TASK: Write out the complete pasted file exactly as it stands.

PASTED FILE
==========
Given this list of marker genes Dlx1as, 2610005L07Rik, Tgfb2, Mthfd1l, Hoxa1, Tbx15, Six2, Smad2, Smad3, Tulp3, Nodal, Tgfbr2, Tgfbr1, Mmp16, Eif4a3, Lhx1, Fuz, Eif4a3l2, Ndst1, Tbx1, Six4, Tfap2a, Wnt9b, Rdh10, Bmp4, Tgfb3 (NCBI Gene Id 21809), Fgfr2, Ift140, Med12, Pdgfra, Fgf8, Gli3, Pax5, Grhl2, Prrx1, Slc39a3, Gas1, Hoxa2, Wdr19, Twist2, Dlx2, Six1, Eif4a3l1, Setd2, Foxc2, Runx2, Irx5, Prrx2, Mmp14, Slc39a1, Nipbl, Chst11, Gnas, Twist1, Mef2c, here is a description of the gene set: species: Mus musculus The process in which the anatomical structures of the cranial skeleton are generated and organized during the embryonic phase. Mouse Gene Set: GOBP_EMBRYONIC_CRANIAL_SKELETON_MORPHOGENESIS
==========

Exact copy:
Given this list of marker genes Dlx1as, 2610005L07Rik, Tgfb2, Mthfd1l, Hoxa1, Tbx15, Six2, Smad2, Smad3, Tulp3, Nodal, Tgfbr2, Tgfbr1, Mmp16, Eif4a3, Lhx1, Fuz, Eif4a3l2, Ndst1, Tbx1, Six4, Tfap2a, Wnt9b, Rdh10, Bmp4, Tgfb3 (NCBI Gene Id 21809), Fgfr2, Ift140, Med12, Pdgfra, Fgf8, Gli3, Pax5, Grhl2, Prrx1, Slc39a3, Gas1, Hoxa2, Wdr19, Twist2, Dlx2, Six1, Eif4a3l1, Setd2, Foxc2, Runx2, Irx5, Prrx2, Mmp14, Slc39a1, Nipbl, Chst11, Gnas, Twist1, Mef2c, here is a description of the gene set: species: Mus musculus The process in which the anatomical structures of the cranial skeleton are generated and organized during the embryonic phase. Mouse Gene Set: GOBP_EMBRYONIC_CRANIAL_SKELETON_MORPHOGENESIS